The last P would be Positioning. Now, this is about image. We have to project an image different from that which librarians and libraries are usually portrayed. I don’t know how you would do that. In Wisconsin, USA, the Associated Press reported about how librarians posed for a sexy calendar not only to position their libraries but also to raise funds for their libraries. One blogger said, “Think what would have happened to the image of librarians if one of the four leads in Sex and the City had been a librarian. Or what if the women in Desperate Housewives were having affairs not with plumbers and gardeners, but librarians.” This matter of positioning can really be very challenging. I am not saying you have to go the extremes. I am saying that it is time to present a new image without compromising ethics. Our libraries should catch the eye, arouse interest, and entice more students and uses to come in … buy our “products.”
Libraries should not only be repositories of information. They should also be generators and broadcasters of knowledge. Information Technology now demands a change in the paradigm of library operations. We should no longer limit ourselves to the three traditional aspects of library work, which are, user services, technical services, and administrative services.
In fact, librarians nowadays have to develop computer and information system skills or you will be left behind. I understand that librarians are now applying their information management and research skills to arenas outside of libraries. They are getting into database development, reference tool development, information systems, internet coordination, marketing, web content management and design, training database users, and even publishing.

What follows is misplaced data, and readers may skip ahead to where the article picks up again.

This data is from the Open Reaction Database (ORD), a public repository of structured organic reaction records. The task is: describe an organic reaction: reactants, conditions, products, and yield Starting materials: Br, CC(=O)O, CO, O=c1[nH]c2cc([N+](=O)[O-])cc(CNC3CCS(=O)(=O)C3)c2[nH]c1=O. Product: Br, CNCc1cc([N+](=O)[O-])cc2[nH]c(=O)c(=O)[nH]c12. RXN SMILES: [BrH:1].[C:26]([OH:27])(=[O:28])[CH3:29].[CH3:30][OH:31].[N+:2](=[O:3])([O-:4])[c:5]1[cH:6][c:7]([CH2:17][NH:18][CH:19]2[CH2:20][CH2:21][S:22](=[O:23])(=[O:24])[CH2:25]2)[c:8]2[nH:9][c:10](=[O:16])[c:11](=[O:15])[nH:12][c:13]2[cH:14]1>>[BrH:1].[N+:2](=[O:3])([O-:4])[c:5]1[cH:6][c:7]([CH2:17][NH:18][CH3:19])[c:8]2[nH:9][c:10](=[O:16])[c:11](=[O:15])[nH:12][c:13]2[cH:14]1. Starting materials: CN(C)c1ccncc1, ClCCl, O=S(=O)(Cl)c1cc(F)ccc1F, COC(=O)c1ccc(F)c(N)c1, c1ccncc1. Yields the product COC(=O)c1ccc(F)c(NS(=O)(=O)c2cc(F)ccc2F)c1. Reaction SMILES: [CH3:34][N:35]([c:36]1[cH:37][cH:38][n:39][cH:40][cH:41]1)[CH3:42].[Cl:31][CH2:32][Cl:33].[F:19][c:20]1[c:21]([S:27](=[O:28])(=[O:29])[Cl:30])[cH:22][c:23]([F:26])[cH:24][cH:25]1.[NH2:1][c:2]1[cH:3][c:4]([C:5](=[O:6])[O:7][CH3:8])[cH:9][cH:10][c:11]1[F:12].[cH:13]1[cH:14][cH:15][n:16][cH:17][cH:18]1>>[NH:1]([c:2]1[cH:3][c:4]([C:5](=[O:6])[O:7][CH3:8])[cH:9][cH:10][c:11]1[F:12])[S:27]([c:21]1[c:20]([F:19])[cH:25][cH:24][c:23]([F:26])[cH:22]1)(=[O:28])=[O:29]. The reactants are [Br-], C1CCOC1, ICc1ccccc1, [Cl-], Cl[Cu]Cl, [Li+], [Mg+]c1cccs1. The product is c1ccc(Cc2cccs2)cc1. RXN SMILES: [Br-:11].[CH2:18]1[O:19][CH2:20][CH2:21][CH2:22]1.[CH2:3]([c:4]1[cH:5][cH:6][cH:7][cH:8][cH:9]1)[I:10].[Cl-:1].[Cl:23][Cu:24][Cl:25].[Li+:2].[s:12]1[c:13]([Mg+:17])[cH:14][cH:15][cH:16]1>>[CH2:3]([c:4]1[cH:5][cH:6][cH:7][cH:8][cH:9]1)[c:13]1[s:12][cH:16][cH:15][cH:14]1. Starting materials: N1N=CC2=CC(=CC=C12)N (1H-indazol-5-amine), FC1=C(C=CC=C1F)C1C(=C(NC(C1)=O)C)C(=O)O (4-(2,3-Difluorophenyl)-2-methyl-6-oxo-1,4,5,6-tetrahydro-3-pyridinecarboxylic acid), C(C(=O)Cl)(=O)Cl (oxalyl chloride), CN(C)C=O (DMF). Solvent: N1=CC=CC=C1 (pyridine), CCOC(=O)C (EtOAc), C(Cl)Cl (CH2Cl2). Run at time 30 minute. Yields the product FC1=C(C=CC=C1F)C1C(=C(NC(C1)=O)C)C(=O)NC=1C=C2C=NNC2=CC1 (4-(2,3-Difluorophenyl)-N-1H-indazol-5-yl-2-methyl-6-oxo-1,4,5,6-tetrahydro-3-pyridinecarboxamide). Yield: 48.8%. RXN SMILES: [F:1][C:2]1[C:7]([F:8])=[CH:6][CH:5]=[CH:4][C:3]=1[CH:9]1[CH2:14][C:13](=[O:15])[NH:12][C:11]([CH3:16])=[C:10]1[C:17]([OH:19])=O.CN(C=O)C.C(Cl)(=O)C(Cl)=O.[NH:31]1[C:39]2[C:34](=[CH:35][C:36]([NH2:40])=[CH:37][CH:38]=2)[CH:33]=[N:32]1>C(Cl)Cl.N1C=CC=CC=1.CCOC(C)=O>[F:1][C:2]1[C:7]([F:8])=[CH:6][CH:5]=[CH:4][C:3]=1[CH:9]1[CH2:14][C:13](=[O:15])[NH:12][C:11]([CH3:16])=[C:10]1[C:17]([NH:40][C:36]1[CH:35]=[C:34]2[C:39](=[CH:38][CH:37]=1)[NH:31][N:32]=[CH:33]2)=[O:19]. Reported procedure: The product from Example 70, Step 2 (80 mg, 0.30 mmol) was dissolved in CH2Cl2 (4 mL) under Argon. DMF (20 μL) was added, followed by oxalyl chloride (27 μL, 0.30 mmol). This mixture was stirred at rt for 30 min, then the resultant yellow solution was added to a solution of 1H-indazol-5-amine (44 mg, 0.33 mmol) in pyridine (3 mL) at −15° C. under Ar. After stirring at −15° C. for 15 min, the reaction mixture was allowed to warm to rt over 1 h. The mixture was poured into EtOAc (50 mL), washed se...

Some librarians now do not only deal with information in the format of books, magazines, newspapers, audio recordings, video recordings, maps, photographs, and other graphic materials. They are now getting into museum-quality artifacts, manuscripts, and other archival materials. And of course, there is the Internet.
Definitely, we have to deal with the increasing role of technology in the library. We are moving away from the traditional card catalogs to online public access catalogs.
The challenges may be enormous but I am happy to observe that our librarians in the Bikol Region are mightily doing everything they can to improve on their relevance and to enhance their professionalism.
Prof. Ambeth Ocampo, in his column “Looking Back” [in the March 9, 2007 issue of the Philippine Daily Inquirer], wrote that … a librarian is a gateway to information, and how he or she fulfills the job is a way to social change.
May this gathering be very productive.